Here’s how eating a plant-based diet can improve metabolism: fitness

A study published in JAMA Network Open by researchers at the Physicians Committee for Responsible Medicine claims that a plant-based diet can improve cardiometabolic risk factors in overweight people and speed up metabolism, leading to faster weight loss.

The researchers randomly assigned overweight participants who had no history of diabetes to an intervention at a ratio of 1: 1.

Participants in the intervention group were asked to follow a low-fat, plant-based diet based on fruits, vegetables, whole grains, and legumes for 16 weeks.

Neither group was made to change diet, exercise, or medication routines unless directed by their personal doctors.

Researchers used indirect calorimetry to measure how many calories participants burned after a standardized meal at both the start and the end of the study.

The plant-based group increased post-meal calorie burn by an average of 18.7 percent after 16 weeks. The after-meal burn of the control group did not change significantly.

Study author Hana Kahleova, MD, Ph.D., director of clinical research for the Physicians Committee said:

“These findings are groundbreaking for the 160 million Americans who struggle with overweight and obesity. Over the years and decades, burning more calories after each meal can make a significant difference in weight management. “

Within just 16 weeks, participants in the vegetable group reduced their body weight by an average of 6.4 kg (about 14 pounds), compared to an insignificant change in the control group. The plant-based group also saw a significant drop in fat mass and visceral fat volume – the dangerous fat found around internal organs.

The researchers also teamed up with Yale University researchers Kitt Petersen, MD, and Gerald Shulman, MD, to track intramyocellular lipid and hepatocellular lipid – the accumulating fat in muscle and liver cells – in a subset of participants using magnetic resonance spectroscopy.

Those in the vegetable group reduced fat in the liver and muscle cells by 34% and 10%, respectively, while the control group experienced no significant changes. Fat stored in these cells has been linked to insulin resistance and type 2 diabetes.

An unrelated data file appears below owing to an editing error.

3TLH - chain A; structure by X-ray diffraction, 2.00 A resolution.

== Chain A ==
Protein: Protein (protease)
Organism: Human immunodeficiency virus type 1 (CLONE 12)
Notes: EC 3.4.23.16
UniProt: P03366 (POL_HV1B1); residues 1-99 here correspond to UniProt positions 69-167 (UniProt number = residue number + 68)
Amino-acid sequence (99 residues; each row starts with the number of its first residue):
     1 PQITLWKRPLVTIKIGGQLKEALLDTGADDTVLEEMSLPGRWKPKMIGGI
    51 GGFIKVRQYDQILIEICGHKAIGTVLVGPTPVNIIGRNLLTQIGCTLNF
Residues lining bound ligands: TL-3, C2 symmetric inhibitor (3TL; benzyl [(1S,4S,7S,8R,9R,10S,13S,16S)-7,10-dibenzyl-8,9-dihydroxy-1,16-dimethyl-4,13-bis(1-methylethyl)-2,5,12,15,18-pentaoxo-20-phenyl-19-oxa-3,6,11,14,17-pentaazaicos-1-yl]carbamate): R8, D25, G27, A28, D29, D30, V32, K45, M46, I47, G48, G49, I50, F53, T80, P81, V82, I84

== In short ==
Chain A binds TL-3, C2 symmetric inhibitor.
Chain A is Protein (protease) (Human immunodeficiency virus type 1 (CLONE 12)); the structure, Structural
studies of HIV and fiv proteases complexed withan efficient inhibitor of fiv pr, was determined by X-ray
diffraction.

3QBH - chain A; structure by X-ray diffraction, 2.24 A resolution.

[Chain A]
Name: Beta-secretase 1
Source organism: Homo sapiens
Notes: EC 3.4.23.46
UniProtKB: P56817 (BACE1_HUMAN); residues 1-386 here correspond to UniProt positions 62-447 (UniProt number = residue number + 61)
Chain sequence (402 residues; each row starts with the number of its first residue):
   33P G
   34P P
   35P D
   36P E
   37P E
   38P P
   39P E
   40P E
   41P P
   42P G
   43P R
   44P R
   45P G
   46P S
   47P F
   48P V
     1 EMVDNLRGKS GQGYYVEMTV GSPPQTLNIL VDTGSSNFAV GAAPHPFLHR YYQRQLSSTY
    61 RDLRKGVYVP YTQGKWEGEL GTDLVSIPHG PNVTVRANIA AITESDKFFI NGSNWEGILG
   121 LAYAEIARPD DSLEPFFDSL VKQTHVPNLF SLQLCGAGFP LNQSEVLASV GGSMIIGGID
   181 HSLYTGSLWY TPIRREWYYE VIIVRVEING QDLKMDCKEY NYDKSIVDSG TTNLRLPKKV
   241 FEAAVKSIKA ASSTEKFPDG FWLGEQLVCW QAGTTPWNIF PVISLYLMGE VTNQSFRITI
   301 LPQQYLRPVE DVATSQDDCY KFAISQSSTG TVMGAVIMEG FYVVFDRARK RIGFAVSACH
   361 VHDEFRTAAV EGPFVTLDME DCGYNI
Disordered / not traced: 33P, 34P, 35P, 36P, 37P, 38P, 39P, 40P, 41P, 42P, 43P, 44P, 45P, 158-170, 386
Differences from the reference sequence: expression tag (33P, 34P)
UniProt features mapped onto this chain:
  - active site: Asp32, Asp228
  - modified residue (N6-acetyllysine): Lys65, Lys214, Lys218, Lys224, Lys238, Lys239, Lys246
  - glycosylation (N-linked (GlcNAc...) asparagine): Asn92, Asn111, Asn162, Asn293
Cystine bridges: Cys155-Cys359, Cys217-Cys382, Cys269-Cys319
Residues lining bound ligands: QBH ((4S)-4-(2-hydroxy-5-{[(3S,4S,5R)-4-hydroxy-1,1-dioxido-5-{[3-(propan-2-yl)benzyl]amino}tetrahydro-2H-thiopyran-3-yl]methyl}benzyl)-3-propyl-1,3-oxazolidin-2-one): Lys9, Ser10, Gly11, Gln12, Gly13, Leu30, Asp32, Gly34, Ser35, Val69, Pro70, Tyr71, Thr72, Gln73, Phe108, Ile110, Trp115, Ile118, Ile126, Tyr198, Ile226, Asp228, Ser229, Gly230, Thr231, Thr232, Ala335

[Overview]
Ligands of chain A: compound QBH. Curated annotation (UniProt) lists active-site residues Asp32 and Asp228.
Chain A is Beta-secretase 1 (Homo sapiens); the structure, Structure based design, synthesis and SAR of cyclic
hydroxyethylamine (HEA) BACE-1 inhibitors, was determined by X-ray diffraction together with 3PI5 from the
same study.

“When fat builds up in liver and muscle cells, it interferes with insulin’s ability to move glucose from the bloodstream to the cells,” adds Dr. Kahleova.

“After only 16 weeks on a low-fat, plant-based diet, the study participants reduced the fat in their cells and reduced their chances of developing type 2 diabetes,” added Dr. Kahleova adds.

The study also provided new insight into the link between fat in the cells and insulin resistance. The plant-based group decreased their fasting plasma insulin concentration by 21.6 pmol / L, decreased insulin resistance and increased insulin sensitivity – all positive results – while the control group saw no significant changes.

The plant-based group also lowered total and LDL cholesterol by 19.3 mg / dL and 15.5 mg / dL, respectively, without significant changes in the control group.

“Not only did the plant-based group lose weight, but they also experienced cardiometabolic improvements that reduced their risk of type 2 diabetes, heart disease and other health problems,” said Dr. Kahleova.

‘I intend to stick with this diet forever. Not just for 16 weeks, but for life, ”reports study participant Sam T., who lost 34 pounds and improved his metabolism during the 16-week study.

Since the study was completed, Sam has continued on a plant-based diet, reached his goal weight, and started running half marathons and marathons.

(This story was published from a wire agent feed with no text changes. Only the headline has been changed.)

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